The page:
In the weekly Jewish Torah portion Masei, Numbers 33:1-36:13 has a discussion that shows God’s benevolence and forgiveness.
I have often asked myself if I would have the moral courage to forgive someone who has hurt a child of mine. I hear stories of parents who forgive people who kill, rape and murder their children, and they offer forgiveness as a step in the grief processing.
In one of the classes I teach at a local university, I ask these moral and ethical questions to the classes I lecture. Do you have a moral obligation to forgive someone who has done violence, or can you seek justice against people who wrong you? This concept is historically known as “lex talionis” or “eye for an eye.”
In Number 35:11, God said, “You shall provide yourselves with places to serve you as cities of refuge to which a manslayer who has killed a person unintentionally may flee.”
This chapter in the Torah gives a person who has wronged another person unintentionally a physical place to be exempt from the wrath of the person seeking justice. In verse 16 and in other places, there are exclusions from this amnesty for when a person kills another person with intent.
The God of all creation instructed the Israelites to have six physical places where a person who commits an unintentional crime could go and not have retribution from the family of the victim. These are known as “cities of refuge.” A person who committed an unintentional wrong could flee to these cities and not be held liable. This level of compassion and grace should be modeled in all our actions each and every day.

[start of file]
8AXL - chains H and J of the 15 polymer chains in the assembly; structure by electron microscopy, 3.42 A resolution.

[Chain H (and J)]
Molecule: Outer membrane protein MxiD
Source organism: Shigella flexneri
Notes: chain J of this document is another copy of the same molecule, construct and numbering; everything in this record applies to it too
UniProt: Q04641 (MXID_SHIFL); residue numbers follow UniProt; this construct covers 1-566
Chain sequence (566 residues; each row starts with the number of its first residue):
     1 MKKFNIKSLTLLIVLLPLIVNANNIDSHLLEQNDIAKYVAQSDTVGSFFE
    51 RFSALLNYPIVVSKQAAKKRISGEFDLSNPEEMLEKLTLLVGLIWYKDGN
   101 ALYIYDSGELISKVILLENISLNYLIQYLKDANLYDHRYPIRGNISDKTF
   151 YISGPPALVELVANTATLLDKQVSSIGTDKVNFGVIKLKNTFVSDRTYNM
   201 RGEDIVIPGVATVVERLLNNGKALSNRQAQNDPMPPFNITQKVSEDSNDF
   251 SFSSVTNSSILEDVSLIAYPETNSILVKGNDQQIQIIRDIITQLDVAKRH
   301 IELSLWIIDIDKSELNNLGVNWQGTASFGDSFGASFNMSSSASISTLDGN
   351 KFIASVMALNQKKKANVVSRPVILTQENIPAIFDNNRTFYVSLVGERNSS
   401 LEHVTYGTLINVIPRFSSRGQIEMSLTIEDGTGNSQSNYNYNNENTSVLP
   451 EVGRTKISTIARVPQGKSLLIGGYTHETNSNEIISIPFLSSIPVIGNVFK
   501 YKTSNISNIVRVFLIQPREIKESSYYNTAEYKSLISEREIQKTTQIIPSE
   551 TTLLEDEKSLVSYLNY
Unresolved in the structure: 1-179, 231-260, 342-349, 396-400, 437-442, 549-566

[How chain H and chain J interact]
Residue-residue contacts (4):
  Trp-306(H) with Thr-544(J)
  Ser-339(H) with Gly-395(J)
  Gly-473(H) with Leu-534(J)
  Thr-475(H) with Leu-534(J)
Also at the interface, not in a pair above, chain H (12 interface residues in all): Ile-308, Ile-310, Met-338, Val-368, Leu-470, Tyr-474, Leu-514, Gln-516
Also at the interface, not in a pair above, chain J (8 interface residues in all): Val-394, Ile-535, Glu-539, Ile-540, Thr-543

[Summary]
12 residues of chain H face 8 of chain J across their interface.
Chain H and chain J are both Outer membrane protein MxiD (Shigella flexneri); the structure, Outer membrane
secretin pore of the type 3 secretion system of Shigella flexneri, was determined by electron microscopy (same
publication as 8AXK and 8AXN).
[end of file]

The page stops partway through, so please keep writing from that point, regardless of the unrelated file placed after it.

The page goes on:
It takes me back to my original fear: if someone had injured my child, could I forgive them?
If the God of heaven and earth thought that mercy and grace are sufficient for people who commit unintentional crimes, we all should feel the same way.
Roger Cohen is a military veteran and a university lecturer in Southern California, specializing in ethics, religious studies and political science. Follow him at http://www.facebook.com/ProfessorRoger.
Congregation B’nai Chaim offers services to Jewish and interfaith families and is located at 29500 Via Princesa in Murrieta. For more information, visit http://www.bnaichaim.com.